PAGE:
References of "Hallhuber, Matthias"
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See detailConditional neuronal nitric oxide synthase overexpression impairs myocardial contractility.
Burkard, Natalie; Rokita, Adam G.; Kaufmann, Susann G. et al

in Circulation Research (2007), 100(3), 32-44

The role of the neuronal NO synthase (nNOS or NOS1) enzyme in the control of cardiac function still remains unclear. Results from nNOS(-/-) mice or from pharmacological inhibition of nNOS are ... [more ▼]

The role of the neuronal NO synthase (nNOS or NOS1) enzyme in the control of cardiac function still remains unclear. Results from nNOS(-/-) mice or from pharmacological inhibition of nNOS are contradictory and do not pay tribute to the fact that probably spatial confinement of the nNOS enzyme is of major importance. We hypothesize that the close proximity of nNOS and certain effector molecules like L-type Ca(2+)-channels has an impact on myocardial contractility. To test this, we generated a new transgenic mouse model allowing conditional, myocardial specific nNOS overexpression. Western blot analysis of transgenic nNOS overexpression showed a 6-fold increase in nNOS protein expression compared with noninduced littermates (n=12; P<0.01). Measuring of total NOS activity by conversion of [(3)H]-l-arginine to [(3)H]-l-citrulline showed a 30% increase in nNOS overexpressing mice (n=18; P<0.05). After a 2 week induction, nNOS overexpression mice showed reduced myocardial contractility. In vivo examinations of the nNOS overexpressing mice revealed a 17+/-3% decrease of +dp/dt(max) compared with noninduced mice (P<0.05). Likewise, ejection fraction was reduced significantly (42% versus 65%; n=15; P<0.05). Interestingly, coimmunoprecipitation experiments indicated interaction of nNOS with SR Ca(2+)ATPase and additionally with L-type Ca(2+)- channels in nNOS overexpressing animals. Accordingly, in adult isolated cardiac myocytes, I(Ca,L) density was significantly decreased in the nNOS overexpressing cells. Intracellular Ca(2+)-transients and fractional shortening in cardiomyocytes were also clearly impaired in nNOS overexpressing mice versus noninduced littermates. In conclusion, conditional myocardial specific overexpression of nNOS in a transgenic animal model reduced myocardial contractility. We suggest that nNOS might suppress the function of L-type Ca(2+)-channels and in turn reduces Ca(2+)-transients which accounts for the negative inotropic effect. [less ▲]

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See detailInhibition of nuclear import of calcineurin prevents myocardial hypertrophy.
Hallhuber, Matthias; Burkard, Natalie; Wu, Rongxue et al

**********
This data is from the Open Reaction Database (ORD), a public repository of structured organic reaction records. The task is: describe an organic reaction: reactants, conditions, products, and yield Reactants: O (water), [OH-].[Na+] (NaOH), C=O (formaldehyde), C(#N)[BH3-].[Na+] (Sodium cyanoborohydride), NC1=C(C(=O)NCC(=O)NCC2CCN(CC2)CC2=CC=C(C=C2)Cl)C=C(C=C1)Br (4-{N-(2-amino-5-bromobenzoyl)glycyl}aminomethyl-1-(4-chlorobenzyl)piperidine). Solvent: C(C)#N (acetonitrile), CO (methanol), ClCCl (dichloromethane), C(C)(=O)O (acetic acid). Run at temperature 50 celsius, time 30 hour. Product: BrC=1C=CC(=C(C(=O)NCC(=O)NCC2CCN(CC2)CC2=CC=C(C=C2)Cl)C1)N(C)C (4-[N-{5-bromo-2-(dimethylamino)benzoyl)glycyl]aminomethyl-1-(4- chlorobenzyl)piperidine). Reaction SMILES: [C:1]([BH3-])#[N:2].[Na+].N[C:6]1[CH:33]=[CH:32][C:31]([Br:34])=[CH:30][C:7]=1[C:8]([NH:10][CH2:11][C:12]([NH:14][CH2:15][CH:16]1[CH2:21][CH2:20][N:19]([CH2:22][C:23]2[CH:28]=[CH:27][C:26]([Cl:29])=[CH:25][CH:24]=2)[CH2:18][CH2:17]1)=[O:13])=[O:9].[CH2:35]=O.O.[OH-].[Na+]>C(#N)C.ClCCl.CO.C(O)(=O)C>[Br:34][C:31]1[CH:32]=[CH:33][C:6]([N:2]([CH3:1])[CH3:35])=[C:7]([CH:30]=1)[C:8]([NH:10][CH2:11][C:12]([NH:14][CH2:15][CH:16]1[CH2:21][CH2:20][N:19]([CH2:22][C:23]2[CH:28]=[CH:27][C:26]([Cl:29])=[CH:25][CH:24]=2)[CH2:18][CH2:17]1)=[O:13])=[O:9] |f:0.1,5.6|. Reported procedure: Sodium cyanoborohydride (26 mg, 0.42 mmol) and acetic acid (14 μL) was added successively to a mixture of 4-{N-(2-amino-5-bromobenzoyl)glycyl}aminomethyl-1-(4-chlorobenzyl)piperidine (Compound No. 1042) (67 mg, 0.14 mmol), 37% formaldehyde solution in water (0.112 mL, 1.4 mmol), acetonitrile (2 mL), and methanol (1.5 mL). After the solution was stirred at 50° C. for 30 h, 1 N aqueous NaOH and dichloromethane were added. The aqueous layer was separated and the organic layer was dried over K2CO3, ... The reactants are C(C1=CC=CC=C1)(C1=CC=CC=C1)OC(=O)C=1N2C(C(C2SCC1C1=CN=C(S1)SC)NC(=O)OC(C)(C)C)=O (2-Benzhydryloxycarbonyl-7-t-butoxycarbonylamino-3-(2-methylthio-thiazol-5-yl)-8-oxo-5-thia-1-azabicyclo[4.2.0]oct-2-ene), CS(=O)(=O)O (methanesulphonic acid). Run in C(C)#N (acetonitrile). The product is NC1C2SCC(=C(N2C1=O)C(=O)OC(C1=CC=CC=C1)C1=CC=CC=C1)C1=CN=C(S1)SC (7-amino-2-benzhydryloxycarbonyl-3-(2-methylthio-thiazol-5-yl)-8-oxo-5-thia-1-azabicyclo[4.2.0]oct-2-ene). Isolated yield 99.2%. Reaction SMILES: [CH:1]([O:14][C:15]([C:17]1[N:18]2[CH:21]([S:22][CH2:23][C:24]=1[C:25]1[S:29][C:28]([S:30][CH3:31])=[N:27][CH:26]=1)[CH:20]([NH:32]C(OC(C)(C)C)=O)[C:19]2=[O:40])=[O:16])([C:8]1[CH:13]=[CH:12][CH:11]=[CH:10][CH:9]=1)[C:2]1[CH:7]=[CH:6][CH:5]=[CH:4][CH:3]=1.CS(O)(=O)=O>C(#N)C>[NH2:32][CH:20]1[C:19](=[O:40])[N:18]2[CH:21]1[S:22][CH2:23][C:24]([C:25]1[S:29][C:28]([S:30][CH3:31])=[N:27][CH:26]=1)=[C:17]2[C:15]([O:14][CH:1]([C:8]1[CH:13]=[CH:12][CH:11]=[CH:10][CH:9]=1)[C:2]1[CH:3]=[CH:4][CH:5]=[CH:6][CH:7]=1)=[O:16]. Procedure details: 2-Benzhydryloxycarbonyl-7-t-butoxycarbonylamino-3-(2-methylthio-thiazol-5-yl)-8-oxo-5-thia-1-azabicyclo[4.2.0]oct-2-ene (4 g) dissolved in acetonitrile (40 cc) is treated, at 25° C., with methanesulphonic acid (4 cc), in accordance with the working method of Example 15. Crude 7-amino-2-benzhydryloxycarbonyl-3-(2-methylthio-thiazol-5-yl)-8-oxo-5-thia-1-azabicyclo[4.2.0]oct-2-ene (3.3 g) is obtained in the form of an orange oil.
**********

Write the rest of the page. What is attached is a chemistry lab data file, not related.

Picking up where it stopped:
in Circulation Research (2006), 99(6), 626-35

The time that transcription factors remain nuclear is a major determinant for transcriptional activity. It has recently been demonstrated that the phosphatase calcineurin is translocated to the nucleus ... [more ▼]

The time that transcription factors remain nuclear is a major determinant for transcriptional activity. It has recently been demonstrated that the phosphatase calcineurin is translocated to the nucleus with the transcription factor nuclear factor of activated T cells (NF-AT). This study identifies a nuclear localization sequence (NLS) and a nuclear export signal (NES) in the sequence of calcineurin. Furthermore we identified the nuclear cargo protein importinbeta(1) to be responsible for nuclear translocation of calcineurin. Inhibition of the calcineurin/importin interaction by a competitive peptide (KQECKIKYSERV), which mimicked the calcineurin NLS, prevented nuclear entry of calcineurin. A noninhibitory control peptide did not interfere with the calcineurin/importin binding. Using this approach, we were able to prevent the development of myocardial hypertrophy. In angiotensin II-stimulated cardiomyocytes, [(3)H]-leucine incorporation (159%+/-9 versus 111%+/-11; P<0.01) and cell size were suppressed significantly by the NLS peptide compared with a control peptide. The NLS peptide inhibited calcineurin/NF-AT transcriptional activity (227%+/-11 versus 133%+/-8; P<0.01), whereas calcineurin phosphatase activity was unaffected (298%+/-9 versus 270%+/-11; P=NS). We conclude that calcineurin is not only capable of dephosphorylating NF-AT, thus enabling its nuclear import, but the presence of calcineurin in the nucleus is also important for full NF-AT transcriptional activity. [less ▲]

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